Panellists were put against the clock at the recent Canadian Gaming Summit as Martin Lycka, SVP for American Regulatory Affairs and Responsible Gambling at Entain, quizzed the five strong line-up on three key problem questions.

In a debate session that was titled ‘responsible gaming as a driver for growth’, and that began with talk of Quebec’s maple syrup monopoly, the 45 minute discussion delved down a multitude of key avenues.

In the second of a three-part CasinoBeats special, Shelly White, CEO of the Responsible Gambling Council, Nav Sandhawalia, Chief Compliance and Risk Officer at Niagara Casinos, Dan Spencer, Director of Safer Gambling at Epic Risk Management, Jacob Coin, Executive Advisor to the Chair of the San Manuel Band of Mission Indians and Aaron GlynWilliams, Director of Social Responsibility at the OLG, impart their wisdom once again.

ML: Are we efficient enough in promoting what we do, and proving what we’ve done and how well we’ve done it on the RG side of things?

SW: Over the past three years we’re hearing more conversation among leaders in the gambling industry, talking about how they feel that having a focus on responsible gambling is contributing to their sustainability, their bottom line as organisations. 

So they talk about by doing the right thing, they believe that it’s contributing to their sustainability. They also talk about how they believe that by doing the right thing, that it’s contributing to customer retention and customer loyalty.

“I think that we all do a good job of promoting our commitment to responsible gambling, proving it is a lot harder”

Aaron GlynWilliams, Director of Social Responsibility at the OLG

And there is some data that corresponds. Those operators who implement responsible gambling strategies do have higher rates of employee retention. Employees actually feel proud to be part of an organisation that walks the walk when they talk about consumer protection and customer care and that kind of thing. 

We know through ESG reporting, that there’s talk about how RG contributes to the value, the contribution, the good works, that a gambling industry provides to society, economic growth and development, etc. 

But I say believe because we don’t have a scorecard, we don’t have a set of metrics in order to prove this. And I believe that this is an extremely important next step for this industry to develop a common set of metrics to be able to measure and communicate the impact that responsible gambling and player health etc are having on the industry going forward.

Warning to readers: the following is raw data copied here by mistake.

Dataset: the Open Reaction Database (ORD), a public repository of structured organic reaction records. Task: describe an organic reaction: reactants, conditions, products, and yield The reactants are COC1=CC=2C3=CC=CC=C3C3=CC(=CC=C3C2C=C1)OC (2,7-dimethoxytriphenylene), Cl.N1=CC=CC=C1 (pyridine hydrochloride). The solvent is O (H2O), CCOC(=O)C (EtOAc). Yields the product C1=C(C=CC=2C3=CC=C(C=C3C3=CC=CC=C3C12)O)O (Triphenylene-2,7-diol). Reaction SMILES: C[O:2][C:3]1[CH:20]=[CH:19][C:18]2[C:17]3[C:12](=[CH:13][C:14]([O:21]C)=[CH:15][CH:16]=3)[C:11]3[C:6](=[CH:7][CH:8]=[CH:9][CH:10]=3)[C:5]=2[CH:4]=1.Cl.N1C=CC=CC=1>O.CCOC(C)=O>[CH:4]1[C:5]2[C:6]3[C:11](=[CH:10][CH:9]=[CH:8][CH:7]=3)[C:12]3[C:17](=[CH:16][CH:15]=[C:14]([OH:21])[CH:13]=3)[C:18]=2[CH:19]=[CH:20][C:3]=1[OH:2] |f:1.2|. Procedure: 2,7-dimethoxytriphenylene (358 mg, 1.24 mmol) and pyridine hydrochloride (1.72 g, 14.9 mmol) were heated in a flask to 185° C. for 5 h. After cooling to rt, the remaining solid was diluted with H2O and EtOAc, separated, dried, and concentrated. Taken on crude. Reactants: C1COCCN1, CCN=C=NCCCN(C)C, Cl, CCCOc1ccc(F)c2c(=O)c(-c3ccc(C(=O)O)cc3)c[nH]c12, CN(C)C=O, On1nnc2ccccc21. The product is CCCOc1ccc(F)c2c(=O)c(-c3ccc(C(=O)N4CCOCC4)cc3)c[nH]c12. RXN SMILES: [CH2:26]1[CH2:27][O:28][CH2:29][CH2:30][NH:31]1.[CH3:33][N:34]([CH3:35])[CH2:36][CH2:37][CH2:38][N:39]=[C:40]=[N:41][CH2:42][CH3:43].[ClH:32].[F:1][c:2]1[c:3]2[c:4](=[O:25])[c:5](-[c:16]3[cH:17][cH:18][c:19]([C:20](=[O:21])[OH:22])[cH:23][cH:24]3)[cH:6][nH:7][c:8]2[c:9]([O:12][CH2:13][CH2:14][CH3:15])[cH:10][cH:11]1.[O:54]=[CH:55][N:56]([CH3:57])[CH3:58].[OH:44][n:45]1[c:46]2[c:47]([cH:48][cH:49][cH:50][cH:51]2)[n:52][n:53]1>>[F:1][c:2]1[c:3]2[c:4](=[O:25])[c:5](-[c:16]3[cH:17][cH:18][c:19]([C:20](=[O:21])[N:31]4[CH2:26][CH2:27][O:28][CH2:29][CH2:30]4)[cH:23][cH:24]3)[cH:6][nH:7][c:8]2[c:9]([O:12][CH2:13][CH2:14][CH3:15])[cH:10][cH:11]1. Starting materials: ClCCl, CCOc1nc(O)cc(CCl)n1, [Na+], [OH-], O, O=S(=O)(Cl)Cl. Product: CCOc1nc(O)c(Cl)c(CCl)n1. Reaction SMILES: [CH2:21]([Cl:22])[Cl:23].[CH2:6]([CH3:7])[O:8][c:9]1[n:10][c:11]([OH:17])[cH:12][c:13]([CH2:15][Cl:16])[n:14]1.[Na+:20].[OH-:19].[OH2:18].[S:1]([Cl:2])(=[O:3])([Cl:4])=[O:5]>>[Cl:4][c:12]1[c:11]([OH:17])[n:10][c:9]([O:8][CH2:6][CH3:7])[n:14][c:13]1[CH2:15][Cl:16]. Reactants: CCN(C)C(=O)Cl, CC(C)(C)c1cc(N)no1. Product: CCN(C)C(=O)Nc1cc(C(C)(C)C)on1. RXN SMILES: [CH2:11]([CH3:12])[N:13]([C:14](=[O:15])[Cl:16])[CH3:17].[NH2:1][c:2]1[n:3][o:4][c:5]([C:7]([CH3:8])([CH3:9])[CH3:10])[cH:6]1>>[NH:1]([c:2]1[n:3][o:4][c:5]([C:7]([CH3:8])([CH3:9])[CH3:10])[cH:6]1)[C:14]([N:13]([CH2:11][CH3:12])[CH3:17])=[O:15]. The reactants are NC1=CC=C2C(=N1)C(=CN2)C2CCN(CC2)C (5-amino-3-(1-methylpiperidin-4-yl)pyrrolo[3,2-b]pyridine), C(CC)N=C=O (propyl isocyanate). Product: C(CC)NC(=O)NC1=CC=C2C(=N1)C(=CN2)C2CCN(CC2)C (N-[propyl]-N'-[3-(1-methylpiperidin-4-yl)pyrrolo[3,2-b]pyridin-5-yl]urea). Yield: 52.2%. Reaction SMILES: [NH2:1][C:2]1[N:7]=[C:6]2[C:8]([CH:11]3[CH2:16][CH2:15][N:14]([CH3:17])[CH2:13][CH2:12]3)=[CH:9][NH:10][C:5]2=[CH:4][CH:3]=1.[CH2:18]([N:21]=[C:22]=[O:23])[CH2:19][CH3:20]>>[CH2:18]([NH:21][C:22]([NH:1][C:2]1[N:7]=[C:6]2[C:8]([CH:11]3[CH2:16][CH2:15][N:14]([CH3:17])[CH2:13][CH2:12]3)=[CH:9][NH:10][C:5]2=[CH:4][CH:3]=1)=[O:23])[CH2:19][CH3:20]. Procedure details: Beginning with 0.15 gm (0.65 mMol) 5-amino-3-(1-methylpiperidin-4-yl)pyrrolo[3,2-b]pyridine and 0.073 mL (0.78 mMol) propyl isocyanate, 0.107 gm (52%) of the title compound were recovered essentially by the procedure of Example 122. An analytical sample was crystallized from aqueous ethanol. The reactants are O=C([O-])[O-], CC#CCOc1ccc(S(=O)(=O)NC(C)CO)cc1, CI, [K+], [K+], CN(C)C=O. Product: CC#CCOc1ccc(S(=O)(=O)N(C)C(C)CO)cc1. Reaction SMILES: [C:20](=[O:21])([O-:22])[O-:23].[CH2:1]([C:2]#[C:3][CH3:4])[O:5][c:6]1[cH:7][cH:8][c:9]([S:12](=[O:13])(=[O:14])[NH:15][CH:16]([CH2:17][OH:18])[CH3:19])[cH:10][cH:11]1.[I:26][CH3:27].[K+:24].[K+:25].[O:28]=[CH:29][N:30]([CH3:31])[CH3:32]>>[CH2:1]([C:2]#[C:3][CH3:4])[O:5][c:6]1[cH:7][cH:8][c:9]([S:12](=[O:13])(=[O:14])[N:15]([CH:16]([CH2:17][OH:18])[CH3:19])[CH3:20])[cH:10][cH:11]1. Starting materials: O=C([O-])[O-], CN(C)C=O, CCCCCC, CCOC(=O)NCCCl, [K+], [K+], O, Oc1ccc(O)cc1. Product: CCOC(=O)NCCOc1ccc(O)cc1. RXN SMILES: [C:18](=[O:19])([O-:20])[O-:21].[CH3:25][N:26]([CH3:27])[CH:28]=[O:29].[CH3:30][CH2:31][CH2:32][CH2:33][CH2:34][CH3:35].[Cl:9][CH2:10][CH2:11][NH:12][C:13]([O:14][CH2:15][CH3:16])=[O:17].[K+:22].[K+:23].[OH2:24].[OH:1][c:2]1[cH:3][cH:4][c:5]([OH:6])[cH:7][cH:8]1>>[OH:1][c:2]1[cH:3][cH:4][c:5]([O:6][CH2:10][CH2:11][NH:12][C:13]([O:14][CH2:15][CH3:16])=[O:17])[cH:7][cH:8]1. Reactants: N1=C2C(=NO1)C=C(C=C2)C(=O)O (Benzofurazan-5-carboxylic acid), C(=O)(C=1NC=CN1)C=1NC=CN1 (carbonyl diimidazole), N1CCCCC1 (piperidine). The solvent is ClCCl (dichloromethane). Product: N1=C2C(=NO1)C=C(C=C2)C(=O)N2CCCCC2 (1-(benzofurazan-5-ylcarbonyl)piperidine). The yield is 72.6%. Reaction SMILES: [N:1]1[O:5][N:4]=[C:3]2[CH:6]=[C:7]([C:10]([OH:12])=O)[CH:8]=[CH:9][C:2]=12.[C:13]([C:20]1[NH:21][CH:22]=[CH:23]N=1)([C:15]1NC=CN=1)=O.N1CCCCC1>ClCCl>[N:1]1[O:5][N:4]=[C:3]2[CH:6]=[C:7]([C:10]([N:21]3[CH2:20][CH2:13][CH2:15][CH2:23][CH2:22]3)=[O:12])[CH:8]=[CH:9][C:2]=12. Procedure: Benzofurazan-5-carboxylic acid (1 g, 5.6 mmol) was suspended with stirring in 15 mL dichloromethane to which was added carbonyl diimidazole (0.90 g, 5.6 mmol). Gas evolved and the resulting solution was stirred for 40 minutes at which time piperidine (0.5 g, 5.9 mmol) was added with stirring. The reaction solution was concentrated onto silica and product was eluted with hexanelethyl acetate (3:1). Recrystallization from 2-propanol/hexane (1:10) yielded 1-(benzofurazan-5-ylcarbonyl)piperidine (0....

AG: I think that we all do a good job of promoting our commitment to responsible gambling, proving it is a lot harder. But we know, we know the role that it plays. 

I think the position I take in the debate is not that it is a driver for growth, it is the driver for growth, especially moving forward. 

Our responsible gambling campaigns over perform our product campaigns on building trust in OLG, getting players to want to try our products. 

We know that we are losing revenue from players who self exclude. From those that self excluded, we lost two per cent in a previous year when we did the analysis.

“But really, for me, it’s building RG into the fabric of the DNA of our organisation”

Nav Sandhawalia, Chief Compliance and Risk Officer at Niagara Casinos

JC: If we believe first of all what we’re reading about these up and coming generations, the millennials, gen z’s, we’ve heard or read the stories that they say that they would rather spend their money supporting companies that have a social conscience, that believe and social justice, the environment and all these other things. 

And if we also believe that our current slot players, that demo is aging out pretty soon. The 60-65 year olds are not going to be able to visit our properties very much anymore. So we’ve got to focus on the millennials and the gen z’s as the new areas of growth. 

And RG programmes give us a perfect opportunity to give them this value proposition of how we treat our customers, how we care for them, how we prepare for them to protect their interest, is going to go a long way, we believe, in attracting this new demographic for future growth.

NS: More importantly how do you create that culture where you just feel it and everybody in the organisation cares? And I’d be lying to you if I didn’t say that there’s people even in our organisation that really haven’t still bought in. 

So, how do you bring them along? How do you bring along the continuum, so they not only believe it, that they also share that with our customer. 

I think we have a way to go. You could say, oh we’ve done 100 per cent training, we’ve done that and this. But really, for me, it’s building RG into the fabric of the DNA of our organisation.

“We should all know by now problematic gamblers are not good for business”

Dan Spencer, Director of Safer Gambling at Epic Risk Management

DS: Let’s answer the question of the subject of this panel responsible gambling for growth. We should all know by now problematic gamblers are not good for business. So that should answer the question. 

I know clients of mine that have done private studies on why their customers choose them as a casino, and they cannot believe the percentage that choose them because they believe them to be an ethical operator. 

We’re dealing with a new generation coming through now that chooses to spend their money based on a set of moral and ethical values. And that is huge. 

What I need is for an operator to go and prove it to the rest of the industry. I need an operator to come out there and say we’ve focused so much on RG, we’ve closed down this percentage of accounts, and our profits have gone up. And here’s why.

To read the first part of this Canadian Gaming Summit special edition, click here.